Today in History
By Will Vega, Copy Editor
Instead of covering one event in depth today, we’re hitting a couple of them today! Here are some German military blunders.
The Norway Debate
On May 7, 1940 there was a particularly nasty spat in the British House of Parliament. The background: Nazi Germany had been waging a tremendously quick war throughout Europe, including in Britain, and Prime Minister Neville Chamberlain had — to put it in polite terms — seriously dropped the ball in terms of the war effort, making compromise after compromise with the Nazi Party as their agreements were repreatedly violated. As Germany began its campaign through Norway, Parliament banded together to figure out what to do and implore their head of government to take functional action. He didn’t.
Three days of debate went on, resulting in a vote in bad faith in Chamberlain and leading to Churchill’s start as Prime Minister on May 10. British people consider it one of the highest points of their parliamentary history, and Americans really like Churchill for some reason — I thought it was fitting.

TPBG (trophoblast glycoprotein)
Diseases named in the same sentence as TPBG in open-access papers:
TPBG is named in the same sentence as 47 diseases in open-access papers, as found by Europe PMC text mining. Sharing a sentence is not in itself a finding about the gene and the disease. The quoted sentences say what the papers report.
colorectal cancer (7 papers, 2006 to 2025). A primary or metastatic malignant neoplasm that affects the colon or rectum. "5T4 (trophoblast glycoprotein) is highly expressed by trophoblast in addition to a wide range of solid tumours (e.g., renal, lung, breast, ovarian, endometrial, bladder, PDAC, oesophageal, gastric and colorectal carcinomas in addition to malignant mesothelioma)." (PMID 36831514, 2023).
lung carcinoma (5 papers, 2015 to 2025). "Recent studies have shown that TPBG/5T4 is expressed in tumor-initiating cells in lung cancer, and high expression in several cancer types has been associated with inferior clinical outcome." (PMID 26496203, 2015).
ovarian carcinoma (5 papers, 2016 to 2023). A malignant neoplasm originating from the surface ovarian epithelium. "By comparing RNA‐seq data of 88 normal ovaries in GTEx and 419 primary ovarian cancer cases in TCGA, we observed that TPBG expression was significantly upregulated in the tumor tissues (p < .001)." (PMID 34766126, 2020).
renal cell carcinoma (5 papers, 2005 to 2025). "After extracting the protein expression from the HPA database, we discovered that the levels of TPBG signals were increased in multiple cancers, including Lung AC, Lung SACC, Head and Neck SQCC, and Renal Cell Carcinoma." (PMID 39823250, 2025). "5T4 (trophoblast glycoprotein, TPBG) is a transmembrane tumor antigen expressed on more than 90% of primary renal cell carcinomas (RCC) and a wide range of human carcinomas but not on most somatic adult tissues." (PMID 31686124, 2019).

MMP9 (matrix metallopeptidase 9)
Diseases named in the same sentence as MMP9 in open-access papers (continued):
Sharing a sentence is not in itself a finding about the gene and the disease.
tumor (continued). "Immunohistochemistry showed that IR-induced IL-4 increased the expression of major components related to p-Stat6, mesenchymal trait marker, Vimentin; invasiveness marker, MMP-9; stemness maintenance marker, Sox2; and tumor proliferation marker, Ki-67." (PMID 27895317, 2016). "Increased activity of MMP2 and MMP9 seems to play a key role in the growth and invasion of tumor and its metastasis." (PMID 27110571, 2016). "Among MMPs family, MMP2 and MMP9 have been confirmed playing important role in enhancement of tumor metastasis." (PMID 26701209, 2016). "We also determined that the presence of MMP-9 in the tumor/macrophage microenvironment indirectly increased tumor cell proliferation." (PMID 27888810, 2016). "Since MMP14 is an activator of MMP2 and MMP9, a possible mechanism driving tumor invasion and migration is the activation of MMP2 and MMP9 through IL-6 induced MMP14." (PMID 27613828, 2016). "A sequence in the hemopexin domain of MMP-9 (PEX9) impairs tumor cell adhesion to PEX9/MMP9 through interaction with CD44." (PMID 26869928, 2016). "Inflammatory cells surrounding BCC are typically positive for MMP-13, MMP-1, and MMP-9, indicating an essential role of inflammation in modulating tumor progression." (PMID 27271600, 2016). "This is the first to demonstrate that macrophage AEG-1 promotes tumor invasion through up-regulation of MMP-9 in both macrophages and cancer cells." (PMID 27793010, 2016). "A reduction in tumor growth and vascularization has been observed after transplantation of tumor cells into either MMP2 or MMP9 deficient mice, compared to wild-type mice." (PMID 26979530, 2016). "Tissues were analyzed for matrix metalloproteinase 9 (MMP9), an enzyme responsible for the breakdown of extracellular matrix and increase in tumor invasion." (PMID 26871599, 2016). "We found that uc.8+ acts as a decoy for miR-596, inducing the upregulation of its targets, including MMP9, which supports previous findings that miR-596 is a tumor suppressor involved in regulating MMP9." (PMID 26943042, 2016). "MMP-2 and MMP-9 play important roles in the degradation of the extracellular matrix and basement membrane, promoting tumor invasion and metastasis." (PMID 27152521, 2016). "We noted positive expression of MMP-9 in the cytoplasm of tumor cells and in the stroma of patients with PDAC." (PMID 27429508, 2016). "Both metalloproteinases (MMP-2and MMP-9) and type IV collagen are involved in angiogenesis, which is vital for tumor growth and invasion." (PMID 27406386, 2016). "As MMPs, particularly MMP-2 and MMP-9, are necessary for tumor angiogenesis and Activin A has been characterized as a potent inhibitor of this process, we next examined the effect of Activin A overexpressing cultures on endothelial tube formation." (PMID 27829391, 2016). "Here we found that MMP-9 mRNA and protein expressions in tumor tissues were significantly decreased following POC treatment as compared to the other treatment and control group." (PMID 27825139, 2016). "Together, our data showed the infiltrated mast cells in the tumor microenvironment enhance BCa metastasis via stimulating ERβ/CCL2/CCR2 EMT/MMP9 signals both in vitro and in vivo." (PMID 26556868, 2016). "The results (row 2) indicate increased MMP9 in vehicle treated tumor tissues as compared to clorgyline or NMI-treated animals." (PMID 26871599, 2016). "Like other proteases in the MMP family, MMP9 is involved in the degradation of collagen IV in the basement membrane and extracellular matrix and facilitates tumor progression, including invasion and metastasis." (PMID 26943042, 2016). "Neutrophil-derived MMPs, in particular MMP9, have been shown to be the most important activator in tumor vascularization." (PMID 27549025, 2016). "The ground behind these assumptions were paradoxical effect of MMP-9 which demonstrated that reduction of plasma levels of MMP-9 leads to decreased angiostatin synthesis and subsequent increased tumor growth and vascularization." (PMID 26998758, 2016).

The German Instruments of Surrender
A couple of years later, the war ended up going terribly on Germany’s part. The Soviets had blasted a path to Berlin all the way from Stalingrad, the other Allies were closing up the rear, several German towns and cities simply didn’t exist anymore and Hitler had just killed himself in the Führerbunker; they were pooped. With the remainder of the German military in scattered and isolated pockets dwindling and dying, Hitler’s successors — having been commanded to stand resolutely and fight to the last man — disobeyed their predecessor’s direct order, given that the last men were going to run out faster than the Führer had thought.
On May 7, 1945 President Eisenhower demanded unconditional surrender on all fronts. Remaining Nazi leadership scrambled to persuade him otherwise and were promptly stifled by threats of resumed bombings. In Reims, France the German general Alfred Jodl signed the surrender papers that would lead to the Nazi Party’s dissolution and the war’s end. Fighting would continue in the east for a couple days, as neither German nor Soviet leadership were happy with the terms of surrender, and a second treaty would be signed in Berlin in coming days.
In honorable mentions, on May 7, 1915, Germany sunk the British ship RMS Lusitania, killing 128 U.S. citizens and changing the popular American opinion from neutrality to war. The U.S. wouldn’t join the fray for another two years but that, plus several other military mistakes, drew America from a strict isolationist policy into a strong contender in World War I.
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